The gap between rich and poor widened and it was of discomfort for the late Victorian society. The great prosperity reached represented both opportunities and responsibilities. The newly rich got involved in a lavish life style, but however, Christian principle of charitable duties led them to return some money to the community, for instance opening schools or hospitals.
Charitable actions may have eased the moral debt of the wealthy magnates, in an effort to realise a sort of ethical fairness with labourers. According to this approach, the idea of a philanthropic legacy became a fact.
Many of the collections displayed in Cotton to Gold were donated to local museums by collectors, during their lifetime or after their deaths.
The legacies are still held by the partners of this exhibition: Blackburn Museum and Art Gallery; Haworth Art Gallery in Accrington, and Towneley Hall Art Gallery and Museum in Burnley.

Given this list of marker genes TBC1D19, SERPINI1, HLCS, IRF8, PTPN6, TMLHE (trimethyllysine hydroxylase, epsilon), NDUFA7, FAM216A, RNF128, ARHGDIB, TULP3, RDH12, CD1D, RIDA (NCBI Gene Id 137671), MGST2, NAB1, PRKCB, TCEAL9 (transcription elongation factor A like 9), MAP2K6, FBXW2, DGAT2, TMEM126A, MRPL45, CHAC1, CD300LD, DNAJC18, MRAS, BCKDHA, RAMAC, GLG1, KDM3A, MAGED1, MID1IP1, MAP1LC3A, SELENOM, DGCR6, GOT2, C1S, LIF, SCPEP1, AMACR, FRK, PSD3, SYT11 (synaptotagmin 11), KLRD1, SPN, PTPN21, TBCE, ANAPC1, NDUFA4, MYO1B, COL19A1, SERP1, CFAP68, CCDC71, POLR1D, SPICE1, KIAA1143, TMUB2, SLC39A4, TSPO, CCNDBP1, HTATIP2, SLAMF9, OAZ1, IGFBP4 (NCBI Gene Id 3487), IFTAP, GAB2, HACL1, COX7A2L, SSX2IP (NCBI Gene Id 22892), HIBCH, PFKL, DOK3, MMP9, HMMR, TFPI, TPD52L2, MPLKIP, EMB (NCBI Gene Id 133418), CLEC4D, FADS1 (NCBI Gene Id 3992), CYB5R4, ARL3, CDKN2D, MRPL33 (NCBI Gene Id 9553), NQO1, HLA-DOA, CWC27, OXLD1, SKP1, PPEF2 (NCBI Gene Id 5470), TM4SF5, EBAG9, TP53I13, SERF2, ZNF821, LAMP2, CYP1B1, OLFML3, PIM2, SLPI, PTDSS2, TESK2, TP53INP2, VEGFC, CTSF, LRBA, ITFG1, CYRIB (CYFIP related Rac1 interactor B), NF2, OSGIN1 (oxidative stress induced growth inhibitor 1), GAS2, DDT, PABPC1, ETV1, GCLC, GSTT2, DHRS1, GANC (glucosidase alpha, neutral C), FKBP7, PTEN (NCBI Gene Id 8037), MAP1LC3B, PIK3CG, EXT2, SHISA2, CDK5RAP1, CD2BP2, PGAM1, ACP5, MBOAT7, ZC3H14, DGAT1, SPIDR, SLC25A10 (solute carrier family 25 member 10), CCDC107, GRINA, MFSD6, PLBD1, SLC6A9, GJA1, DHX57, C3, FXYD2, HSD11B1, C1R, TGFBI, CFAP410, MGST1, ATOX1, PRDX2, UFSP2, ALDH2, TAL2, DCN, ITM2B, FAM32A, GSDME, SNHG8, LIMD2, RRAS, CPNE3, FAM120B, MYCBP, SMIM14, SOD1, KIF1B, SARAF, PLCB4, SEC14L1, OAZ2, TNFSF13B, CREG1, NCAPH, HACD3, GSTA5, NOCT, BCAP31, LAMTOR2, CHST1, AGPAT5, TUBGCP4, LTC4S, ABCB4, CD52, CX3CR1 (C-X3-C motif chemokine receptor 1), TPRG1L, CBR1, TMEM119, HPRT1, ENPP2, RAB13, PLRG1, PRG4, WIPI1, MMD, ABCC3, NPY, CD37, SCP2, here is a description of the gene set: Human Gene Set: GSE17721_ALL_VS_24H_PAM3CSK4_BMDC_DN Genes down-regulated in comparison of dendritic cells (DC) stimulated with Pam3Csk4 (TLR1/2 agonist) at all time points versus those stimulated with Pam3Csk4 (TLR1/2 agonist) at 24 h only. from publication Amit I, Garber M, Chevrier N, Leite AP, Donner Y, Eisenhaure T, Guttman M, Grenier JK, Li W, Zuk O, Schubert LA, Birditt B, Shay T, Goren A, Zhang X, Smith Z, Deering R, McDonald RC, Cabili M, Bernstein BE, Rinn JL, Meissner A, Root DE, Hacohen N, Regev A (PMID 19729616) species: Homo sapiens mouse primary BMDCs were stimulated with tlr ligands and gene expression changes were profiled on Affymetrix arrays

The wealth of the North West started to lower with the First World War because of difficulties in export, so that
foreign production started. In between the First and the Second World War, the production constantly reduced, over 300,000 workers left the industry, and some 800 mills closed. Ironically, it was in part the export trade of Burnley power looms that had equipped foreign nations so well to compete. By 1958 Britain was a net importer of cotton cloth.
The “Cotton to Gold” exhibition draws on the holdings of these museums, focusing on eleven local magnates, exploring their outstanding and sometimes particular collections. Everyone of the magnate collected according to his own taste and preferences.
The collection of the books of Robert Edward Hart is notable in quality, spanning from almost the entire story of the written word, from Assyrian tablets to 19th century editions printed on ink and paper, passing through Medieval miniatures. He also collected coins, including Greek, Greek Imperial, Romans, Byzantine and British.
Thomas Boys Lewis was a passionate of Japanese prints, of which he collected over 1,000, from early 1700s to the nineteenth century. He also left a group of Orthodox Christian icons, made between the late 1600s and the early 1800s, and originating in Greece, Russia and the Eastern Mediterranean.
Edward Stock Massey was one of the most charitable collectors. In 1904, he disposed to leave a weird, but honoured, bequest of £125,000 to the administration of Burnley. The massive amount of money today is still providing fund for purchases. At Two Temple Place, his collection of J. M. W. Turner watercolours is displayed.